A Dublin landlord who evicted tenants last year, telling them he was selling the apartments they were living in, has been ordered to stop offering them as short-term lets on Airbnb.
ublin City Council has given Marc Godart four weeks to stop letting the apartment block – Reuben House on Reuben Street in Dublin 8 – in the city centre as short-term holiday letting without planning permission.
The council has issued an enforcement notice ordering the “cessation of the unauthorised use of the property”, following an inspection.
The block houses a restaurant, offices and three apartment units.
Three tenants were evicted from the block last year and their apartments are now being used for short-term holiday letting on Airbnb, despite the landlord having no permission from the council to do so.
One resident, who wished to remain anonymous, told Independent.ie she was evicted last August on the basis that the landlord was selling the property.
The tenant said another resident was told about their eviction through WhatsApp, and a day before the eviction was due, the electricity was cut to one apartment.
Following the eviction, the tenant filed a complaint with Dublin City Council in February and the council conducted an inspection of the property.
As a result of the inspection, the council issued the landlord, Mr Godart, with an enforcement notice on March 28 for “unauthorised use of the property” under Section 154 of the Planning and Development Act 2000.
“The cessation of the unauthorised use of the property at Reuben House, Reuben Street, Dublin 8 for short-term letting purposes,” said the enforcement notice.
The landlord has been given until April 28 to comply with the notice and stop short-term letting of the property.
In a rent pressure zone, a landlord requires permission from the council for short-term lettings when the property is not their “principal private residence”.
Councillor Darragh Moriarty said the short-term letting is “definitely illegal”.
“It’s definitely illegal, it’s illegal in a rent pressure zone to convert residential accommodation into short-term lets without planning permission,” he said.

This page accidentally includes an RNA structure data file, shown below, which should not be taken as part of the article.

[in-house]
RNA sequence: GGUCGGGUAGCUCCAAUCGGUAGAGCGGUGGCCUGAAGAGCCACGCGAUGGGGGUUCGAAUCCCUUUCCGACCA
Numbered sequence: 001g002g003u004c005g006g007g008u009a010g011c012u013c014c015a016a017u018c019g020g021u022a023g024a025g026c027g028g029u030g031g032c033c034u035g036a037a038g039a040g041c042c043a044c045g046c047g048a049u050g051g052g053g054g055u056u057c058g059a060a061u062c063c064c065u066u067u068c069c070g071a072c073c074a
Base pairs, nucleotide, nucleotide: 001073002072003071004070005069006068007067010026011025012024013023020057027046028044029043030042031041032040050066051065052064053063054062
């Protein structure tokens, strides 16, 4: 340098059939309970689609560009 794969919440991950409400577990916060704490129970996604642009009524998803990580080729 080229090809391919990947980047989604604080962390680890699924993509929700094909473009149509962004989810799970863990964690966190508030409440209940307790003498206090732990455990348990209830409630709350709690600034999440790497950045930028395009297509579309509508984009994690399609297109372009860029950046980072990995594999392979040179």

“The tenants in this situation were told the building was for sale, and it hasn’t, he is planning future development on the site.”
Separately, a planning application was submitted last month to convert the building into a 16-bedroom aparthotel.
The planning officer in the case has been notified of the enforcement notice which is being taken into consideration when making a planning decision.
“The matter will be forwarded to the Senior Executive Planner, who will be making a decision as to whether the application should be invalidated,” said the enforcement notice.
The planning permission is seeking to convert the office space on the first and second floor and residential space from the third to the fifth floor into bedroom suites.
There are currently three large apartments on the third, fourth and fifth floors.
Permission is also being sought to change the two retail units on the ground floor, one of which is occupied by a restaurant and the other vacant, into a reception, laundry and amenity area.
The proposed development would include 16 bedrooms from the first to the fifth floor, with terraces along the Reuben Street facade at the 3rd, 4th and 5th floors.
According to planning documents, the development, which is near the Coombe Hospital, would provide “short stay residential accommodation” in the form of an aparthotel.
In its rationale for the conversion, the applicant said it had “discussions” with hospital executives and claimed “there is a need for affordable stays of several days/weeks for patient families that travel from other parts of the country to visit sick relatives”.
“If permission is granted, the applicant will seek to offer preferential access to hospital staff and relatives of patients in collaboration with the agreement of the hospitals,” planning documents said.
“The aparthotel will have only one-two staff and a maximum of 16-32 visitors at any one time,” it added.
It also said that the applicant is “willing to accept a suitable condition that limits short-term letting for a period of two months”.
Permission was lodged by Reuben Street Hot Desks Ltd last month to Dublin City Council and the application is open for observations until April 11.
Independent.ie attempted to contact the landlord for comment.
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